For the last several years, the Healthcare Collaborative of Greater Columbus (HCGC) has been working with community partners to work within what we call a "medical neighborhood" so we  can strengthen information sharing and relationships between clinical and social service organizations in our community. Because of our partners’ strong commitment to this work we all, as individuals and as a community, have learned so much and embarked on improving quality, value and patient experience by collaborating in our community with the assistance of CliniSync's technology platform to exchange patient data. We recognize that patient healthcare outcomes are dependent on so much more than what happens inside a primary care or hospital’s physical space. Environmental, social and behavioral factors deeply influence health and healthcare status and are often sighted as a reason many people can’t achieve optimal health, both in our region and across the state and country. Addressing social determinants of health and promoting better connectivity and coordination among all providers – primary care, behavioral health, social services – and by utilizing state-of-the-art technology to assist in doing so is a hallmark of HCGC’s mission and the core of this work with our partners.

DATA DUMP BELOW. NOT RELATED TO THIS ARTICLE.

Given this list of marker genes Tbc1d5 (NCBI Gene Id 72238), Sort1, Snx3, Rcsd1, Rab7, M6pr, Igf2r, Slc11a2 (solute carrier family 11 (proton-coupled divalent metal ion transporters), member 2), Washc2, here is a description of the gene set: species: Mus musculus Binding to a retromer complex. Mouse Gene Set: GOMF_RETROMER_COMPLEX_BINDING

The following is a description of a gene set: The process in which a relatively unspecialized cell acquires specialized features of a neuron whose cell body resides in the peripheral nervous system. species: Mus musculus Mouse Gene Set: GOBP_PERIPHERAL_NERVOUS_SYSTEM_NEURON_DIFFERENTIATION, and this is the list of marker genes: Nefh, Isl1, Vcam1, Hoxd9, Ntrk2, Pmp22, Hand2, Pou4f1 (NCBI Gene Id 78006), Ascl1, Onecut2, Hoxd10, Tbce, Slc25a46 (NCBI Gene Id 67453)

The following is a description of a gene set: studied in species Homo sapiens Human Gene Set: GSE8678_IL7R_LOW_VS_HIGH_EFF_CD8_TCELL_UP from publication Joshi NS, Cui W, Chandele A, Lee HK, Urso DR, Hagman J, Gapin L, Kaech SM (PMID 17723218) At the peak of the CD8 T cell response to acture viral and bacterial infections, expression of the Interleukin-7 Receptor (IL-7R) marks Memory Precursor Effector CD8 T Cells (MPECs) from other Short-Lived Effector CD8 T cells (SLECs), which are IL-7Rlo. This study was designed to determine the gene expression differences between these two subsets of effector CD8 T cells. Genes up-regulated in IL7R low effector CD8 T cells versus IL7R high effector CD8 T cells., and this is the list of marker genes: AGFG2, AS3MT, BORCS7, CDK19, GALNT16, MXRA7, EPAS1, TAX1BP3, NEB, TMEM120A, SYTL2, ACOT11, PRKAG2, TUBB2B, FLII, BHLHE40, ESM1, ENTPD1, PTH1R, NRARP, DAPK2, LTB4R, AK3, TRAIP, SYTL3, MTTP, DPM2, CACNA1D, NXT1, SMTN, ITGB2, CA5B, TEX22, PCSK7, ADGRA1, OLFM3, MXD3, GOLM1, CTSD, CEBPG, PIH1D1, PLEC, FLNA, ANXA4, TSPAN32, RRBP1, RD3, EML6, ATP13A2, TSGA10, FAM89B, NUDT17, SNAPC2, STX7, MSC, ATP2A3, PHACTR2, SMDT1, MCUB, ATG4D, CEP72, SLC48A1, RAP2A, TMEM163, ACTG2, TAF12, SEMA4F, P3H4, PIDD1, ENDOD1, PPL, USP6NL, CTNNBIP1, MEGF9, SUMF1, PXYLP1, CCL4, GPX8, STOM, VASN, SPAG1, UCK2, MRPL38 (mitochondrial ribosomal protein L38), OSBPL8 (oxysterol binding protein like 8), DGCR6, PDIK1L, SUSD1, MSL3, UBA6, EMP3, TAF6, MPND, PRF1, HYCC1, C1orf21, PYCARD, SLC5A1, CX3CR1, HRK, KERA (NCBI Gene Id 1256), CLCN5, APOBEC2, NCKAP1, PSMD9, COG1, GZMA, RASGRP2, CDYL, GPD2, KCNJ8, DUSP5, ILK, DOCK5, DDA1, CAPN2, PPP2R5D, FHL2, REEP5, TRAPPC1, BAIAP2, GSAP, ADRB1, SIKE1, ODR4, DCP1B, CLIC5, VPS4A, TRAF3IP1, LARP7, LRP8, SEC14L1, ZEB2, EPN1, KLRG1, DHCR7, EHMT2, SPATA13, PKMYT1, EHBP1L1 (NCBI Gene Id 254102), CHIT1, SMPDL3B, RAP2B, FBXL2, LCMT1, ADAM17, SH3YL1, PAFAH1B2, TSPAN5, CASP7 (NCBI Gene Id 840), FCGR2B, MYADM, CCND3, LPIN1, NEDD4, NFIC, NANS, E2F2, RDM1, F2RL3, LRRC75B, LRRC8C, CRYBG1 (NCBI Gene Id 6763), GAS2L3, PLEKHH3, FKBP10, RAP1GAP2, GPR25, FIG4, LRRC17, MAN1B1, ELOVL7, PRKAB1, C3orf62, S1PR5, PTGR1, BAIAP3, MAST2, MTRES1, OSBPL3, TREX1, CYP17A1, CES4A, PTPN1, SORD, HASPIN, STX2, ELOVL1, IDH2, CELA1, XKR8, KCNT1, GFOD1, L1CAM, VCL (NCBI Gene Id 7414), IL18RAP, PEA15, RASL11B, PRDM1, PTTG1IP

A well-coordinated patient experience requires a complete picture of a patient’s health information. This means that every patient’s healthcare provider has a single point of access for referrals and information sharing—from local healthcare providers, social service agencies, and other healthcare stakeholders. We know that technology cannot replace strong provider relationships, but it can augment a difficult world where data --from screenings and assessments to making a referral and having access to the referral outcomes in real-time --can make a difference. We know that a single, HIPAA compliant portal where all those working with a patient can communicate, reduce duplication or even locate patients and their records is the right path to be taking. And we are grateful, thanks to all of our partners below, to report that in 2018, CliniSync referrals nearly doubled!